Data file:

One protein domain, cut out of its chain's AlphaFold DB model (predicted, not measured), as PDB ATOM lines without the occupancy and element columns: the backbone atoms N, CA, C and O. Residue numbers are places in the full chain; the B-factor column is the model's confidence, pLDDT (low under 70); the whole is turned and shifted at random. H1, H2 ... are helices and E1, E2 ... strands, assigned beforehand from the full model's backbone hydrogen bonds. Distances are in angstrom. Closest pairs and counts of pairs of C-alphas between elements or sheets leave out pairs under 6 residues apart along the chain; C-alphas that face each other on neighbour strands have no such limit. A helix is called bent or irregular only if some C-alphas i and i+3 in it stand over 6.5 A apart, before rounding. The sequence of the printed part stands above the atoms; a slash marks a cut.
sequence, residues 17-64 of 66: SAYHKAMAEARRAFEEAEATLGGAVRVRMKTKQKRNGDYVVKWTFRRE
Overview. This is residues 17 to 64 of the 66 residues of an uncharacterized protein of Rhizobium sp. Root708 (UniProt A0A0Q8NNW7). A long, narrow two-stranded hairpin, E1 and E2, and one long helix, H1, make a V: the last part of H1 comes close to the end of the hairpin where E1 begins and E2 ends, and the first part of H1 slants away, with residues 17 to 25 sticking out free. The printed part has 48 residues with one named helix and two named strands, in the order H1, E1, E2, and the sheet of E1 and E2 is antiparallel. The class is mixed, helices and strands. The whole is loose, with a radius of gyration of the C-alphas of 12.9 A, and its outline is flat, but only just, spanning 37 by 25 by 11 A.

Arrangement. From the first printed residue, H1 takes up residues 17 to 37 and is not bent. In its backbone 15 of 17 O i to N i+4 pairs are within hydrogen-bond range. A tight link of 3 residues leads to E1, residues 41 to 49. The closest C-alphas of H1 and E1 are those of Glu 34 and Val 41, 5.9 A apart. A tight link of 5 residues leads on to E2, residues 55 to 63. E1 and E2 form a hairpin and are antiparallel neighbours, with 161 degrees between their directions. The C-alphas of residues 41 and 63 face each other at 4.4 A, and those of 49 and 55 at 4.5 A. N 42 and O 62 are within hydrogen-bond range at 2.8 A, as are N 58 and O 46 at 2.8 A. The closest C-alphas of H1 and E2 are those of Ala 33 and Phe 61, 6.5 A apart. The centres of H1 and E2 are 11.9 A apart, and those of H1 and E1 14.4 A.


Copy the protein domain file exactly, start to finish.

One protein domain, cut out of its chain's AlphaFold DB model (predicted, not measured), as PDB ATOM lines without the occupancy and element columns: the backbone atoms N, CA, C and O. Residue numbers are places in the full chain; the B-factor column is the model's confidence, pLDDT (low under 70); the whole is turned and shifted at random. H1, H2 ... are helices and E1, E2 ... strands, assigned beforehand from the full model's backbone hydrogen bonds. Distances are in angstrom. Closest pairs and counts of pairs of C-alphas between elements or sheets leave out pairs under 6 residues apart along the chain; C-alphas that face each other on neighbour strands have no such limit. A helix is called bent or irregular only if some C-alphas i and i+3 in it stand over 6.5 A apart, before rounding. The sequence of the printed part stands above the atoms; a slash marks a cut.
sequence, residues 17-64 of 66: SAYHKAMAEARRAFEEAEATLGGAVRVRMKTKQKRNGDYVVKWTFRRE
Overview. This is residues 17 to 64 of the 66 residues of an uncharacterized protein of Rhizobium sp. Root708 (UniProt A0A0Q8NNW7). A long, narrow two-stranded hairpin, E1 and E2, and one long helix, H1, make a V: the last part of H1 comes close to the end of the hairpin where E1 begins and E2 ends, and the first part of H1 slants away, with residues 17 to 25 sticking out free. The printed part has 48 residues with one named helix and two named strands, in the order H1, E1, E2, and the sheet of E1 and E2 is antiparallel. The class is mixed, helices and strands. The whole is loose, with a radius of gyration of the C-alphas of 12.9 A, and its outline is flat, but only just, spanning 37 by 25 by 11 A.

Arrangement. From the first printed residue, H1 takes up residues 17 to 37 and is not bent. In its backbone 15 of 17 O i to N i+4 pairs are within hydrogen-bond range. A tight link of 3 residues leads to E1, residues 41 to 49. The closest C-alphas of H1 and E1 are those of Glu 34 and Val 41, 5.9 A apart. A tight link of 5 residues leads on to E2, residues 55 to 63. E1 and E2 form a hairpin and are antiparallel neighbours, with 161 degrees between their directions. The C-alphas of residues 41 and 63 face each other at 4.4 A, and those of 49 and 55 at 4.5 A. N 42 and O 62 are within hydrogen-bond range at 2.8 A, as are N 58 and O 46 at 2.8 A. The closest C-alphas of H1 and E2 are those of Ala 33 and Phe 61, 6.5 A apart. The centres of H1 and E2 are 11.9 A apart, and those of H1 and E1 14.4 A.